There’s a narrative going around Washington that the IRS scandal could have been prevented through proper safeguards. This is nonsense. There’s already a gazillion oversight groups:
The agency at the center of Washington’s latest political storm hardly lacked for institutional safeguards. The 1998 restructuring — the first such changes in nearly half a century — created a nine-member IRS Oversight Board designed “to oversee the IRS in its administration, management, conduct, direction, and supervision” of the tax laws.
By 2010, when the IRS began struggling to process applications from groups seeking tax-exempt status, the support apparatus had expanded to include an IRS Advisory Council, the office of the National Taxpayer Advocate, the inspector general and several subject-specific advisory committees, including one for tax-exempt entities. Elsewhere, six congressional committees monitor the IRS, while the Government Accountability Office issues reports on its activities and the Treasury Department oversees it. (Source)
If we were to go through the mandates and powers of each of the existing oversight committees, I’m sure they had, as a group, more than enough authority to stop these abuses. But they didn’t.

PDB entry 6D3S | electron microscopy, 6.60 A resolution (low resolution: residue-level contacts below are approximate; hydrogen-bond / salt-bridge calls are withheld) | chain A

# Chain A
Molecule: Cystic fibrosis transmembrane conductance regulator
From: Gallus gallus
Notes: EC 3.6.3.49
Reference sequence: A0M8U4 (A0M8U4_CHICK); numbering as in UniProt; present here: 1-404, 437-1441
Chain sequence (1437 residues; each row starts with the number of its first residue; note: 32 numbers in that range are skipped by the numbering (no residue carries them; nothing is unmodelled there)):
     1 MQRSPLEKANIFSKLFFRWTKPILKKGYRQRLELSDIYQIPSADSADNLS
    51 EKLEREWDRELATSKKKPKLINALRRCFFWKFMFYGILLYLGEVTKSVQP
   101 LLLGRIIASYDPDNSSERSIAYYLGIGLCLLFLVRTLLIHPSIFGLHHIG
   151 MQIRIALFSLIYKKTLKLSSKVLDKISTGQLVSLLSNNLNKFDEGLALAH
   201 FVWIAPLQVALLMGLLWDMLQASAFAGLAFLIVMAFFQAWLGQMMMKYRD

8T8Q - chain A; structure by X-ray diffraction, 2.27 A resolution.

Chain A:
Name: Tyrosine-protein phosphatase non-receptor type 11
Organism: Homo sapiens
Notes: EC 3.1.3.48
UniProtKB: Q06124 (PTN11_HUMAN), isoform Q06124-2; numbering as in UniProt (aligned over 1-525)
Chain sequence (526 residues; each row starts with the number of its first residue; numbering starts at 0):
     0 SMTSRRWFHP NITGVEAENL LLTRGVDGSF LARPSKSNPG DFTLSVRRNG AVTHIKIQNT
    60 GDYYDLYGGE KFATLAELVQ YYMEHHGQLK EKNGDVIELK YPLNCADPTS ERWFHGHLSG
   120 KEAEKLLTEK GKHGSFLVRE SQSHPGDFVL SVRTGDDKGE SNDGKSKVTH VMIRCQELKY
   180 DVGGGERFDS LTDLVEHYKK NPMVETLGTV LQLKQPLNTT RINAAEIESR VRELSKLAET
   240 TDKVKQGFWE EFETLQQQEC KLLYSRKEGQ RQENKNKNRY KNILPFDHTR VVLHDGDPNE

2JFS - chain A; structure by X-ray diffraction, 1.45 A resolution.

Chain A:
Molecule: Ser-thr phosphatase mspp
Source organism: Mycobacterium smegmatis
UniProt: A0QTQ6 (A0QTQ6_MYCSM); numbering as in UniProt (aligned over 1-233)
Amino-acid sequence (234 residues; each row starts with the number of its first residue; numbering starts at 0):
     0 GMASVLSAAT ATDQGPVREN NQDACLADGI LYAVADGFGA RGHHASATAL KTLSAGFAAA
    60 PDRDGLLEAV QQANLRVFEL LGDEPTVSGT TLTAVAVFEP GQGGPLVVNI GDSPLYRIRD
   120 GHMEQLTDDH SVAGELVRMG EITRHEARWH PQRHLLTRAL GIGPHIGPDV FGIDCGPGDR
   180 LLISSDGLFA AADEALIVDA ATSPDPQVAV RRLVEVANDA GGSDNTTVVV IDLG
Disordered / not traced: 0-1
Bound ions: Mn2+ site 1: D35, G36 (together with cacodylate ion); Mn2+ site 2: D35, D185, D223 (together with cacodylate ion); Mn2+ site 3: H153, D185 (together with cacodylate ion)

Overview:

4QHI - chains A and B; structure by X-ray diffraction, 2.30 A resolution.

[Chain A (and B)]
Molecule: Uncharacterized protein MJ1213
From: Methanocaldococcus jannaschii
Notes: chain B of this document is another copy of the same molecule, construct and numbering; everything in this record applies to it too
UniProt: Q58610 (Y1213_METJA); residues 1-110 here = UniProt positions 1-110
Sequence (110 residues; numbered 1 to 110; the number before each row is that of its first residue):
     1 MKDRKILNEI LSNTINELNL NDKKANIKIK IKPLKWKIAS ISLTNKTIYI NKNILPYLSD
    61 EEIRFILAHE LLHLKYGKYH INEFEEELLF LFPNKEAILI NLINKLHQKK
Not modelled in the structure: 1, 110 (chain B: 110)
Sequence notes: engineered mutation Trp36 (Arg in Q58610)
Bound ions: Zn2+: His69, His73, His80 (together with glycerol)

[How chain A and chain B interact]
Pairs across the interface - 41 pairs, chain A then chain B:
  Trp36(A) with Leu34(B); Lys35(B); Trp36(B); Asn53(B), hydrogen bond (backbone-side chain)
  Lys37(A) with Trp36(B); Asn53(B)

And I’m sure that if we dug some more, we’d find a plethora of ethical guidelines and codes of conduct designed to inspire ethical actions on the part of IRS staff. But they failed.
Why? Because the real problem here is immorality. It manifests itself in two forms: either people who purposely choose to do wrong because of self-interest, or people who are just too indifferent or lazy to properly supervise the operations under their responsibility. No amount of regulation can fix an immorality problem. You can lessen it to a certain extent, but it can never be fixed.
What America really needs is a moral overhaul, by letting themselves be transformed by God’s saving grace. But that’s not the quick fix that politicians are looking for.